Indictments and Repercussions Flowing From the Two Fatal Crane Collapses In New York City Earlier This Year
The safety of New Yorkers working at or living near construction sites has remained paramount following the crane collapses this past March and May that killed a total of 9 people. Stemming partly from corruption allegations that were first disclosed in the summer when the citys acting chief crane inspector was arrested on charges of receiving bribes, the New York City Buildings Department announced on October 6, 2008, that it was overhauling its procedures on how the city issues licenses to some crane operators. The city said that the written and practical tests for lower-level mobile crane operators licenses (called Class C Hoist Machine Operator licenses) will be given by a nationally accredited nonprofit group, the National Commission for the Certification of Crane Operators, instead of the Buil
The U.S. Food and Drug Administration warned clinical test giant Laboratory Corp. of America Holdings that it was marketing OvaSure, an ovarian cancer test, in violation of the law in that it did not have marketing clearance or approval from the FDA. OvaSure measures six proteins in blood samples and calculates the chances that the woman has ovarian cancer. LabCorp made the $220 test available in June, under a provision that exempts tests developed and offered by a single lab from the usual FDA review. Thus OvaSure did not go through an FDA review. But in a letter dated September 29 and released October 7, 2008, the FDA determined that because the test was developed at Yale School of Medicine but that parts of it were manufactured elsewhere, it must meet the agency's usual premarketing approval requirements, which could take up to a year. OvaSure does not diagnose cancer - it attempts to predict the likelihood of someone having the disease - which caused many experts to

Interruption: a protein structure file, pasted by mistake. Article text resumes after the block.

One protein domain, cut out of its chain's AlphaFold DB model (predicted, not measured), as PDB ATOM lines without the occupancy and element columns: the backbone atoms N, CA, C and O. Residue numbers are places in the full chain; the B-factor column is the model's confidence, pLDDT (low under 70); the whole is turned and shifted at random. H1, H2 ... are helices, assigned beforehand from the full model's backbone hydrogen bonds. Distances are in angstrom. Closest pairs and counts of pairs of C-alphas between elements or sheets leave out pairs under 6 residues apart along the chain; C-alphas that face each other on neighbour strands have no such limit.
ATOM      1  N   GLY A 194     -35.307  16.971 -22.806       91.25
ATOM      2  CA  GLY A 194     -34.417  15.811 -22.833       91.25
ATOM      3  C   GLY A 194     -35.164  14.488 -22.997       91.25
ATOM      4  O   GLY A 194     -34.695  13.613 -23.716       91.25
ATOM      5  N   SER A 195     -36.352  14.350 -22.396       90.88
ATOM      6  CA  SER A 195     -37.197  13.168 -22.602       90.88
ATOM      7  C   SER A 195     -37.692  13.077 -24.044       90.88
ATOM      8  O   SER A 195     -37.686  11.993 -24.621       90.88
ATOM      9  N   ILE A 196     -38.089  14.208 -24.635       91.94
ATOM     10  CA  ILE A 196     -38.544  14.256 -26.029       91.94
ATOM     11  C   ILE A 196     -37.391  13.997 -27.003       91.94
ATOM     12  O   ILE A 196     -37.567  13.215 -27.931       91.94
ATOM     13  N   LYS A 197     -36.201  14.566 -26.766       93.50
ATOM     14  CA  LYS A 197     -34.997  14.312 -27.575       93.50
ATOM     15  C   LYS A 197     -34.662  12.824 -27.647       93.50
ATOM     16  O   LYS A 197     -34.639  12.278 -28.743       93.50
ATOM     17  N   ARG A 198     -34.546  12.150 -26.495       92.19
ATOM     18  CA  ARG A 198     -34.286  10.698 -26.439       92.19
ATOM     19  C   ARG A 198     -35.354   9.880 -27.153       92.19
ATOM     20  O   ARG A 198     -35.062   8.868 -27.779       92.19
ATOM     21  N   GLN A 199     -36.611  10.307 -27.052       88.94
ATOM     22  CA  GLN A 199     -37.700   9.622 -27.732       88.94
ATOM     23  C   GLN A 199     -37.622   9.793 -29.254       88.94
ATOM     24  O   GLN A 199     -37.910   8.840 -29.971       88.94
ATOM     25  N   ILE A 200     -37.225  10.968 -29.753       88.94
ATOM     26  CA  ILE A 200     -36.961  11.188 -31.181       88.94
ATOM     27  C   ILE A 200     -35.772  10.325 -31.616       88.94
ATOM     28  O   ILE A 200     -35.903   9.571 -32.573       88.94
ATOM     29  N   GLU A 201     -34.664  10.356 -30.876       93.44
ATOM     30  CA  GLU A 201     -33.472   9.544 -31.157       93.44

Danger: Unapproved Ophthalmic Balanced Salt Solution Drug Products and Topical Drug Products Containing Papain
The U.S. Food and Drug Administration (FDA) today announced that companies marketing unapproved ophthalmic balanced salt solutions (BSS) and unapproved topical drug products containing papain must stop manufacturing these products on or before November 24, 2008, and must stop shipping such unapproved products on or before January 21, 2009, or risk enforcement action. FDA is taking these actions because it has received reports of serious adverse events associated with their uses, including eye inflammation, cloudy vision, permanent loss of visual acuity, a serious drop in blood pressure and increased heart rate. Ophthalmic balanced salt solutions are used to irrigate the eye during surgery on the eye, including cataract and other ocular procedures. The FDA's action does not affect approved ophthalmic BSS products such as approved versions of BSS made by Alcon and Akorn. No topical drug product containing papain has been approved by the FDA. After the above dates, all topi
A study by the Transport Research Laboratory, a British center for transport research, has suggested that texting while driving is riskier than driving under the influence of alcohol or drugs. Texting adversely effects drivers' reaction times, steering control (ie. drifting out of the lane), and maintaining a safe distance from the vehicle in front. Motorists who use their mobile phone to send text messages while on the road dramatically increase the likelihood of collision - their reaction times deteriorated by 35 per cent. In comparison, those who drank alcohol at the legal limit were 12 per cent slower, those under the influence of marijuana were 21 per cent slower.